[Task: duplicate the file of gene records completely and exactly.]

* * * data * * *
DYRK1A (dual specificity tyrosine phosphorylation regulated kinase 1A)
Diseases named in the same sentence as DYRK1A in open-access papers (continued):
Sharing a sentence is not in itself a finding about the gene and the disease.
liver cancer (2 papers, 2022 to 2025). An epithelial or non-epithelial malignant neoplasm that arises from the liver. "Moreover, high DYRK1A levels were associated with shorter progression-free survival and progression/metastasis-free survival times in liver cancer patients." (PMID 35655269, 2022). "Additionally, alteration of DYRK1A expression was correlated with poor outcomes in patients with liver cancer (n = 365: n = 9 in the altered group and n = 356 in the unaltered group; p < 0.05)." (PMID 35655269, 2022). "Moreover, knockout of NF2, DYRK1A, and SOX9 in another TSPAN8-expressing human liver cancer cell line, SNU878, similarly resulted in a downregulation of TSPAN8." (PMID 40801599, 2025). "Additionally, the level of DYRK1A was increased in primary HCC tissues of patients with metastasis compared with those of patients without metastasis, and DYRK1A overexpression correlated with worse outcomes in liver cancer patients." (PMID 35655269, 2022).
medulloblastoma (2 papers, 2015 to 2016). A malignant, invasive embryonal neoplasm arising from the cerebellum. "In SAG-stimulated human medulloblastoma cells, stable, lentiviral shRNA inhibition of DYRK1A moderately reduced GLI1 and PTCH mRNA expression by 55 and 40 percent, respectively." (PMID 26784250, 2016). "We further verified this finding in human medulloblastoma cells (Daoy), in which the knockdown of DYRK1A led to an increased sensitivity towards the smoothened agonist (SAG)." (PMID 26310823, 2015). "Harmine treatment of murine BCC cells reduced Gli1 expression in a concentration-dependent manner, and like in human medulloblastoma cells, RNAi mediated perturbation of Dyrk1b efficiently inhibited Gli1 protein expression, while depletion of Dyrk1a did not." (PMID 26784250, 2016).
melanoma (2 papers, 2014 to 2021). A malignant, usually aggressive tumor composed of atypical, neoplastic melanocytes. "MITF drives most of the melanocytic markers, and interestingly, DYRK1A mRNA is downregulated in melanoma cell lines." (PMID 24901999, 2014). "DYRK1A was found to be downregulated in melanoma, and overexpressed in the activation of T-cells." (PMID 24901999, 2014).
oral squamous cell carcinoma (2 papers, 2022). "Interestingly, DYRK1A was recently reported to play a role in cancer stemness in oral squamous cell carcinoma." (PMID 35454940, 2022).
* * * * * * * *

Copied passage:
DYRK1A (dual specificity tyrosine phosphorylation regulated kinase 1A)
Diseases named in the same sentence as DYRK1A in open-access papers (continued):
Sharing a sentence is not in itself a finding about the gene and the disease.
liver cancer (2 papers, 2022 to 2025). An epithelial or non-epithelial malignant neoplasm that arises from the liver. "Moreover, high DYRK1A levels were associated with shorter progression-free survival and progression/metastasis-free survival times in liver cancer patients." (PMID 35655269, 2022). "Additionally, alteration of DYRK1A expression was correlated with poor outcomes in patients with liver cancer (n = 365: n = 9 in the altered group and n = 356 in the unaltered group; p < 0.05)." (PMID 35655269, 2022). "Moreover, knockout of NF2, DYRK1A, and SOX9 in another TSPAN8-expressing human liver cancer cell line, SNU878, similarly resulted in a downregulation of TSPAN8." (PMID 40801599, 2025). "Additionally, the level of DYRK1A was increased in primary HCC tissues of patients with metastasis compared with those of patients without metastasis, and DYRK1A overexpression correlated with worse outcomes in liver cancer patients." (PMID 35655269, 2022).
medulloblastoma (2 papers, 2015 to 2016). A malignant, invasive embryonal neoplasm arising from the cerebellum. "In SAG-stimulated human medulloblastoma cells, stable, lentiviral shRNA inhibition of DYRK1A moderately reduced GLI1 and PTCH mRNA expression by 55 and 40 percent, respectively." (PMID 26784250, 2016). "We further verified this finding in human medulloblastoma cells (Daoy), in which the knockdown of DYRK1A led to an increased sensitivity towards the smoothened agonist (SAG)." (PMID 26310823, 2015). "Harmine treatment of murine BCC cells reduced Gli1 expression in a concentration-dependent manner, and like in human medulloblastoma cells, RNAi mediated perturbation of Dyrk1b efficiently inhibited Gli1 protein expression, while depletion of Dyrk1a did not." (PMID 26784250, 2016).
melanoma (2 papers, 2014 to 2021). A malignant, usually aggressive tumor composed of atypical, neoplastic melanocytes. "MITF drives most of the melanocytic markers, and interestingly, DYRK1A mRNA is downregulated in melanoma cell lines." (PMID 24901999, 2014). "DYRK1A was found to be downregulated in melanoma, and overexpressed in the activation of T-cells." (PMID 24901999, 2014).
oral squamous cell carcinoma (2 papers, 2022). "Interestingly, DYRK1A was recently reported to play a role in cancer stemness in oral squamous cell carcinoma." (PMID 35454940, 2022).